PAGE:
Zigrand acted as lead expert to the Foresight project on "The Future of Computer Trading in Financial Markets" (2010-13) sponsored by Secretaries to the Treasury Hoban and then Clark [11]. Danielsson and Goodhart were also commissioned to produce inputs into this process. The final Foresight Report [10] illustrates the power of the ER principles outlined in papers [3], [5] and [6]. In particular, the Report casts doubt on a number of widely-held views on how high-frequency trading works and formed the basis for rethinking the nature of policy interventions. The Report showed that the MiFID II proposal of Minimum Resting Times (MRT) was flawed. The EU Parliament voted on the issue, with account taken of the Foresight findings, after discussions with Zigrand and colleagues [11]. Between the intervention and the vote, the MRT proposal was dropped. Moreover, the Foresight recommendation for time stamps based on synchronised atomic clocks across trading venues was subsequently added to MiFID II. Supranational and national regulators are now preparing their interpretations and guidance for MiFID II. On the basis of this impact, Zigrand and colleagues have been asked to advise on the adoption of best practice derived from Foresight by the Task Force on Micro-structural Issues of ESMA (6.12.12) as well as BAFIN (Germany), the Autorité des Marchés Financiers (France) and the AFM (Netherlands).

There was also impact through policy debates. In its discussions of MiFID II in relation to the City of London, the House of Lords [12] explicitly referred to [7]. Zigrand was invited to No 10 Downing Street (11.11.11) to inform the Prime Minister's advisors on the Foresight findings and also to No 11 Downing Street (19.04.12). On 26.11.12, the "Parliamentary Commission on Banking Standards" invited and cross-examined Zigrand on the effects of computer-based trading on financial markets [13]. Zigrand emphasised the endogenous risk feedback loops operating in robotic markets based on the academic papers [3], [5] and [6]. Zigrand was also invited to present at the high level EU Joint Research Centre meeting, where EU Commissioner Michel Barnier stated that "we should follow the lead example and model of the UK Foresight project on computer trading" (8.11.12) [14]. Similarly, Zigrand spoke on the recommendations of Foresight to the US Senate Banking Committee and to the US House Committee on Financial Services and to the US Commodities Futures Trading Commission (CFTC), including commissioner O'Malia as well as to Senator Coons. The work has also been discussed in numerous newspaper articles [15].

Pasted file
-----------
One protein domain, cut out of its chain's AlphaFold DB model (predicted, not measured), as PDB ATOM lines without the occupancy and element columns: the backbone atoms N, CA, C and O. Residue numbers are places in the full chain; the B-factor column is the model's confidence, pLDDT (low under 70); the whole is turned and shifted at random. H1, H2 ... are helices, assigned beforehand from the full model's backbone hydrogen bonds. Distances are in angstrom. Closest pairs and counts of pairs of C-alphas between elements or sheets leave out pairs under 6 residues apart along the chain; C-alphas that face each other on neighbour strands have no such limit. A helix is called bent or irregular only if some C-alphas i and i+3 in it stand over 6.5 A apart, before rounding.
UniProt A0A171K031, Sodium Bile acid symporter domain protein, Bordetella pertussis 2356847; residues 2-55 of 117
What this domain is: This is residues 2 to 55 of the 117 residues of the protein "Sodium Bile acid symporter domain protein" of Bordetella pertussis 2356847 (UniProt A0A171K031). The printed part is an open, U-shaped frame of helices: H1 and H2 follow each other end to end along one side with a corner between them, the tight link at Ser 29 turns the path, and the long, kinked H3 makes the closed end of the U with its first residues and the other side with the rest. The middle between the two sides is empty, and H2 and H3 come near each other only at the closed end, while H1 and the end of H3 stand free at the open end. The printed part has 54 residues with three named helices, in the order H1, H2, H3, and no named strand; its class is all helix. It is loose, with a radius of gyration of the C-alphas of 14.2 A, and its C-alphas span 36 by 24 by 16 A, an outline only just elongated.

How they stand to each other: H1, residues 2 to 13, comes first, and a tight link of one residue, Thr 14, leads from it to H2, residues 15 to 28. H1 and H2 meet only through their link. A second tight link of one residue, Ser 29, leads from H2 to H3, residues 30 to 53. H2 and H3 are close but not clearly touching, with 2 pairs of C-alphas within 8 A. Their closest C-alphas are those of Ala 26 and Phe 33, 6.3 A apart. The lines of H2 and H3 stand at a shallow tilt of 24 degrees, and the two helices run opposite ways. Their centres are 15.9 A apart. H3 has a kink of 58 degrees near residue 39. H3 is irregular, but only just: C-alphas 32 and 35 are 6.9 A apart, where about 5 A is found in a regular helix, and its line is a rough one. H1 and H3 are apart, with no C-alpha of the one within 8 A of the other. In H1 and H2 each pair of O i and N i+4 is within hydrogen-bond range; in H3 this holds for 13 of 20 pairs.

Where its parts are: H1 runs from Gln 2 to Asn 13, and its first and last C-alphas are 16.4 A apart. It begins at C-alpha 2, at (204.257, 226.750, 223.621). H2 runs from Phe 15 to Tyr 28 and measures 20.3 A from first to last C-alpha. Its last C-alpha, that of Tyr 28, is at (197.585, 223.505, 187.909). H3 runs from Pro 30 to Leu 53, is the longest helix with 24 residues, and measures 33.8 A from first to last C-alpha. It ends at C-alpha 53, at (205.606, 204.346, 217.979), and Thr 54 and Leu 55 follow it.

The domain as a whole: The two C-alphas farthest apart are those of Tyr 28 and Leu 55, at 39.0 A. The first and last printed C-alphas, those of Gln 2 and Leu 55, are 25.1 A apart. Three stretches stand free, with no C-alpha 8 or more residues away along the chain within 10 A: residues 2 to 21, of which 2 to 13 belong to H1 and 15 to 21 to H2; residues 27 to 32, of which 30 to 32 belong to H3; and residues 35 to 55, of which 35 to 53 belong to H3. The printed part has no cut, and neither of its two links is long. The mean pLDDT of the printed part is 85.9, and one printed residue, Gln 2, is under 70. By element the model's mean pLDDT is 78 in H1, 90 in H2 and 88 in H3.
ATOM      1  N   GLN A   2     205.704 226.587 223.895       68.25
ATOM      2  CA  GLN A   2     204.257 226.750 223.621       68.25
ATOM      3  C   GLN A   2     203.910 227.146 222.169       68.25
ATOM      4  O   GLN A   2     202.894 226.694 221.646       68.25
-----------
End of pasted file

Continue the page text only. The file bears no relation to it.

B. Impacts on macro-prudential regulation

The research has fed significantly into the macro-prudential policy debate (see, for example [19], [20] and [21]). The ER research outputs and ideas have fed into the G20 regulation agenda to reduce systemic risk in banking through Goodhart's influence in the development of the agenda and through Shin as adviser to the President of the Republic of Korea (2010) at the time of the crucial G20 meeting in Seoul. In the UK, the research has impacted policy, where the macro-prudential emphasis can be traced back to Goodhart and Shin's advice to the Bank of England. These ideas have been pushed further by Danielsson who gave evidence to the Treasury Select Committee of the UK parliament [16] and the Economic Affairs Committee, House of Lords [17], and to Danielsson and Zigrand's meetings with the Treasury to discuss endogenous risk (these meetings were not minuted, though Mark Hoban [18] references the work).